I sat down in the back with a good view of the entire restaurant and quickly ordered baked Portuguese chicken rice and a milk tea. Having spent most of the afternoon either reading or bathing, I was relaxed, refreshed, and ravenous.
Baked Portuguese chicken rice is comfort food, especially on a rainy day.
I had toyed with the idea of requesting that they dump the chicken and sauce over French fries instead, but decided that my Cantonese was almost certainly not good enough to communicate that idea.
Still, one of these days.
[Fried river noodles: 炒粉 ('chaau fan'), utilizing broad rice stick noodles (河粉 'ho fan') with ginger, scallion, soy sauce, and beef slivers, stir-fried. Baked Portuguese chicken rice: 焗葡國雞飯 ('guk pou gwok gai faan'), a layer of egg-fried rice with chicken and potatoes covered with mild coconut-milk curry sauce, a sprinkle of cheese, and (not always) some shredded coconut strewn over, heated under the broiler till bubbly. French fries: 薯條 ('sue tiu').]
By the time my order came it had filled up a little more. There was a very neat young lady with spectacles four tables over, a trim Hong Kong type two tables across, and a table with middle-aged ladies a little further away. A white couple with eccentric hair, young, and accompanied by a durian. Also two working men, and a table full of Mandarin speaking women.
The very neat young lady with spectacles ordered wontons in broth.
The trim Hong Kong type had wonton noodle soup.
No, I don't know what the white couple with the durian ordered, nor what the middle-aged ladies or the Mandarin speakers got.
Too far away to understand.
[To clarify, I had not actually heard what the bespectacled miss with the long ponytail OR the HK person said, but some things are recognizable from a distance. Especially when they are being eaten.]
Neat miss Spectacles experimented with chili paste once her bowl was in front of her. The Hong Kong person paused to photograph her food.
The elderly couple packed their leftovers and departed.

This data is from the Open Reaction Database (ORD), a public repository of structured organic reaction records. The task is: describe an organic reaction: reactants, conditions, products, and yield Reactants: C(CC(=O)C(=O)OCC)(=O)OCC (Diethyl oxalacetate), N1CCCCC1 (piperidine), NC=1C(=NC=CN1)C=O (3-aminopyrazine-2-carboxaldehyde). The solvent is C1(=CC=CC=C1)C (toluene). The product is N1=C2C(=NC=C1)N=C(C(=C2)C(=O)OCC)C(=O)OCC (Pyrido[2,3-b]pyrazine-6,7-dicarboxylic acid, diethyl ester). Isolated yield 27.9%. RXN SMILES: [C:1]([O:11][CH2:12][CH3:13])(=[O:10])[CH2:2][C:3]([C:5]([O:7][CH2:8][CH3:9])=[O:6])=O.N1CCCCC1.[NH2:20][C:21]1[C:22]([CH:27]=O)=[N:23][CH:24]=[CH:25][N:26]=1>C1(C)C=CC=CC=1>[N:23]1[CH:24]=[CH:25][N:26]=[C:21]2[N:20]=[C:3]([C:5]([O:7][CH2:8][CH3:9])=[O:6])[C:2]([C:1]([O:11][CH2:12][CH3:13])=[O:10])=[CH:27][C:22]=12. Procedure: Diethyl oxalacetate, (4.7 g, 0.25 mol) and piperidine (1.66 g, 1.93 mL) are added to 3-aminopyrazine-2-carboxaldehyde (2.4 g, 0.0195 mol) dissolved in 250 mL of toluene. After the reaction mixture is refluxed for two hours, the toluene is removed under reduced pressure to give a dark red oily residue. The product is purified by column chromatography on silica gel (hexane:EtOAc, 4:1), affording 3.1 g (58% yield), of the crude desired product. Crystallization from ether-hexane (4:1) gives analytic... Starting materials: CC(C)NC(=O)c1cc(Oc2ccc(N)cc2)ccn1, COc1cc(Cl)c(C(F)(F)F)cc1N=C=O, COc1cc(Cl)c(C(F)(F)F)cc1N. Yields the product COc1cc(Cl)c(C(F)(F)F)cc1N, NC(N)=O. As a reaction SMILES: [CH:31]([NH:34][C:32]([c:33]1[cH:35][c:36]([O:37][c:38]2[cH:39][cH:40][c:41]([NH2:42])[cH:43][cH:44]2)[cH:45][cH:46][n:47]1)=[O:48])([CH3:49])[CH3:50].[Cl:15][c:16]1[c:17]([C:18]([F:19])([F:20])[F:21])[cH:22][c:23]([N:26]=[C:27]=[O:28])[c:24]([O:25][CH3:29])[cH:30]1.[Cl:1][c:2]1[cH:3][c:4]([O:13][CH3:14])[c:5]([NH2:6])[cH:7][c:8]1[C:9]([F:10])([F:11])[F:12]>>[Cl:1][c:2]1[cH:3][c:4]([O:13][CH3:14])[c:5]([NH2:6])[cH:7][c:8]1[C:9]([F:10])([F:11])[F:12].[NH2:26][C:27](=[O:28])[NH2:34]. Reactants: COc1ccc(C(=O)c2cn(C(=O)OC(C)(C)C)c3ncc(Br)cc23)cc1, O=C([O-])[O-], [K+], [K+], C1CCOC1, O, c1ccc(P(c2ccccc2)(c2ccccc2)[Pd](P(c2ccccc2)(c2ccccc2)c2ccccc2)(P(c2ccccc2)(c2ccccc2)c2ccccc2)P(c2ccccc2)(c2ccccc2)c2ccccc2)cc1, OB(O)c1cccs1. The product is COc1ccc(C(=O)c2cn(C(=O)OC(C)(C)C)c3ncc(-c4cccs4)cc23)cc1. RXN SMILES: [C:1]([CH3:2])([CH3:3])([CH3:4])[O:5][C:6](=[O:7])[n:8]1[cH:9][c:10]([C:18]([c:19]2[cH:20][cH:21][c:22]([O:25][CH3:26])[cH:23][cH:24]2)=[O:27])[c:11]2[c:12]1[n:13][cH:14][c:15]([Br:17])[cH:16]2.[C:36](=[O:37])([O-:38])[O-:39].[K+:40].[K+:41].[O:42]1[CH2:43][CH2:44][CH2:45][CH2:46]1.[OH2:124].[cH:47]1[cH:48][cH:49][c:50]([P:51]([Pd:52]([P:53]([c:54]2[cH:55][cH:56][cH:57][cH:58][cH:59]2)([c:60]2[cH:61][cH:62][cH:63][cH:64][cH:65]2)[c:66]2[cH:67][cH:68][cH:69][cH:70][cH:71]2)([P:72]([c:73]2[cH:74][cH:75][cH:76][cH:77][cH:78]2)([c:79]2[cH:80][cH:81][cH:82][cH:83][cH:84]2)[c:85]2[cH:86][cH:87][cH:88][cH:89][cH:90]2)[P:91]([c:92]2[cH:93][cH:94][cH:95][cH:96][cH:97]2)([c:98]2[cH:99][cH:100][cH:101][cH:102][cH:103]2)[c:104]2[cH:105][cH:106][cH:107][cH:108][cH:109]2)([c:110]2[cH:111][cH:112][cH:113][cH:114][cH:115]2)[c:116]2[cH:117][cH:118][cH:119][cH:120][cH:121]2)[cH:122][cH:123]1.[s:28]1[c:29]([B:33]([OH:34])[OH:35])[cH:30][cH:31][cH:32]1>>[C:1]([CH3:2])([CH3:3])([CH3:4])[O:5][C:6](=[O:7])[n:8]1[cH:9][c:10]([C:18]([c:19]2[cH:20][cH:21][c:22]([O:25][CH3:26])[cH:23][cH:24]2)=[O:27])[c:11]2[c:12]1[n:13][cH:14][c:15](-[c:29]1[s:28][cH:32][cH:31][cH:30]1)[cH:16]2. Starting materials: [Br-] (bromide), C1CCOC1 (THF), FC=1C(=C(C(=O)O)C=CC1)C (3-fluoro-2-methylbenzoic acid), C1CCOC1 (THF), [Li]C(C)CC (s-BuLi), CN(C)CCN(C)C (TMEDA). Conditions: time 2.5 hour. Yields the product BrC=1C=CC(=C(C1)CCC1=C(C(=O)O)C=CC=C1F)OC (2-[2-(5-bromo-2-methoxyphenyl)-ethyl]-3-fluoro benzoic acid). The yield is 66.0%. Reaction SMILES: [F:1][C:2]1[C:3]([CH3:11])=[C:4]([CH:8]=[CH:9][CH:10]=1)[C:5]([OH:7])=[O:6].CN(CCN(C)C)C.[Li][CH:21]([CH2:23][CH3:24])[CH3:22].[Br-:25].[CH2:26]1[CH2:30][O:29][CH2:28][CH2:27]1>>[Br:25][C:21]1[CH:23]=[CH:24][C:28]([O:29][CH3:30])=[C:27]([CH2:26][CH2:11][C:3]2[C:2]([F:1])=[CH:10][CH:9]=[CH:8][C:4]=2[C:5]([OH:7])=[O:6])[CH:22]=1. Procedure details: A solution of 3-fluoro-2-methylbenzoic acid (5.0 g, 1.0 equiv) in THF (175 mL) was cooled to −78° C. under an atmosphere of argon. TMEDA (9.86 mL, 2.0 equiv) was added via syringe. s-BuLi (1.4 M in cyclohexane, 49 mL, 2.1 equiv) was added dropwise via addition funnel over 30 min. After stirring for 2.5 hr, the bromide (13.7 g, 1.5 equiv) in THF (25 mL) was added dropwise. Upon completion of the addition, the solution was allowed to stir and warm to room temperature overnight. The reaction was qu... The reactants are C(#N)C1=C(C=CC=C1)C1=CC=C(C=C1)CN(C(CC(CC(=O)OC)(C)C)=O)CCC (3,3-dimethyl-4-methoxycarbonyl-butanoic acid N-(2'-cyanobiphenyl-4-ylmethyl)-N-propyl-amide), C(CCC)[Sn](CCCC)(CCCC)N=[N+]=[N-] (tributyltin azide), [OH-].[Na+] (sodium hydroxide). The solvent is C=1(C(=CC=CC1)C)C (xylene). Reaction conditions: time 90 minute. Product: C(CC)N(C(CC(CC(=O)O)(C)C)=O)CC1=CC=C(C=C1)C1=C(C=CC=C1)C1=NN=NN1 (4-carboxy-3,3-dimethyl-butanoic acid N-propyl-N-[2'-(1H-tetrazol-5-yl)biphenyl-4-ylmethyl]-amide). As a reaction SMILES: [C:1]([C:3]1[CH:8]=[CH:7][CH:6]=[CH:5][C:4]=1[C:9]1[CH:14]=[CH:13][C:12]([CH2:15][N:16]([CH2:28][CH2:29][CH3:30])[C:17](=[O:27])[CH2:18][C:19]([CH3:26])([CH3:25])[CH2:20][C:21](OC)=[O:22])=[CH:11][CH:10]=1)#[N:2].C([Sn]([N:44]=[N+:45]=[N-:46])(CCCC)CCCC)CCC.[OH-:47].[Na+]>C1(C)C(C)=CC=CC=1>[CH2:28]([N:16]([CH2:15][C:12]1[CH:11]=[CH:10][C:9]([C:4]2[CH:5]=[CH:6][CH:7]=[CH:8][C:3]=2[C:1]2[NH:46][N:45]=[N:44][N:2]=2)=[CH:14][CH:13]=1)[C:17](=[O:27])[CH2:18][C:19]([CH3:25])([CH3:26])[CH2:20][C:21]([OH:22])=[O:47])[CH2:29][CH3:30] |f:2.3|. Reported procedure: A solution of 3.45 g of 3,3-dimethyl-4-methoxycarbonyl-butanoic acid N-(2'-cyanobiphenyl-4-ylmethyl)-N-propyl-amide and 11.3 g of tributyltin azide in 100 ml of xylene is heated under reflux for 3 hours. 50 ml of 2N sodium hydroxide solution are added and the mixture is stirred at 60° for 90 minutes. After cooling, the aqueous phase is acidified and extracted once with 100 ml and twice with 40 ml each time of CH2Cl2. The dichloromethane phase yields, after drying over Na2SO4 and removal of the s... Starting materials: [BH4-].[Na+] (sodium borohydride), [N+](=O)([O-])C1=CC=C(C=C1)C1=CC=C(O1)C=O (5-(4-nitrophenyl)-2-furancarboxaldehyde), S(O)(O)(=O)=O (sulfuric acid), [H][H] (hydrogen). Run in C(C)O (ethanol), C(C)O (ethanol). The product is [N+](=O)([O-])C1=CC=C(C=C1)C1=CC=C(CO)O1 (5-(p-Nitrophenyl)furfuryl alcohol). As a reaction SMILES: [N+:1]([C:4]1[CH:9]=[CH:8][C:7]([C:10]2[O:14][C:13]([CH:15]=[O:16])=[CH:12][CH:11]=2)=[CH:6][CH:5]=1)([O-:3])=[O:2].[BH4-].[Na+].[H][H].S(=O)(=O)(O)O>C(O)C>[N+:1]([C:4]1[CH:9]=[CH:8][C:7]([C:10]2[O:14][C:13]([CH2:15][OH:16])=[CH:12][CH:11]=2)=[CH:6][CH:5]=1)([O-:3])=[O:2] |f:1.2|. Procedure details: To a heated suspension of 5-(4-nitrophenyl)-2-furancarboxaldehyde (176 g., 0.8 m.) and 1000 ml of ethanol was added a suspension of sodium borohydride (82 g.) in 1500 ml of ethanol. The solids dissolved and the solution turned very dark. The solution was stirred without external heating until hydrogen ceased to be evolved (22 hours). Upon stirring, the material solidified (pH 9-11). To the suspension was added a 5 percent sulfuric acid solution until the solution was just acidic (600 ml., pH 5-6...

There is something hypnotic about elegant fingers manipulating rigid plastic shafts to pick up small dumplings, either thoughtfully dipping the food in the condiment saucer for a smear or crimson chili, or (HK person) shoveling it in with gusto. The neat person scrolled through her messages while eating. The HK woman added tonnes more sugar to her lemon tea, then asked the waitress for more lemon.
[Lemon tea: 香港凍檸茶 ('heung gong tung ning chaa') or simply 檸檬茶 ('ning mung chaa'). Strong tea, simple syrup, multiple slices of lemon (four to six), and ice. Very refreshing during warm weather, but obviously also good on rainy days in winter. Served in a tall glass with a long spoon for pressing the lemon slices, and a straw. To make, use Liptons yellow label tea bags.]
What the white couple with the hair had I could not see, but thankfully it would not involve the durian, which was still whole off to the side.
Nor do I know if their fingers were elegant.
I suspect not, but that's just a glib and superficial snap-judgment.
That hair, you know, and certain other details.
We all have our own comfort foods.
The neat woman has wonton.
Others like noodles.
Or lemon tea.
I don't think the durian qualifies as comfort food, but fortunately I finished before they did anything with it. Perhaps it was never put into play. They'll open it up once they get back to the hotel, and it will negatively influence the dreams of everybody else on that floor.
THE FUZZY BITS
I wandered around near the park in the rain after leaving, shielding my lit pipe with my umbrella. At one point I noticed a little girl in the back of a restaurant across the street, playing with a white bunny and a pink teddy bear. All three of them sat at a table, she served them.
I approve; everyone needs stuffed animals.
Even grown-ups. I have several.
They're fond of tea too.
I'm fairly sure they don't like durian.
But I don't really know.
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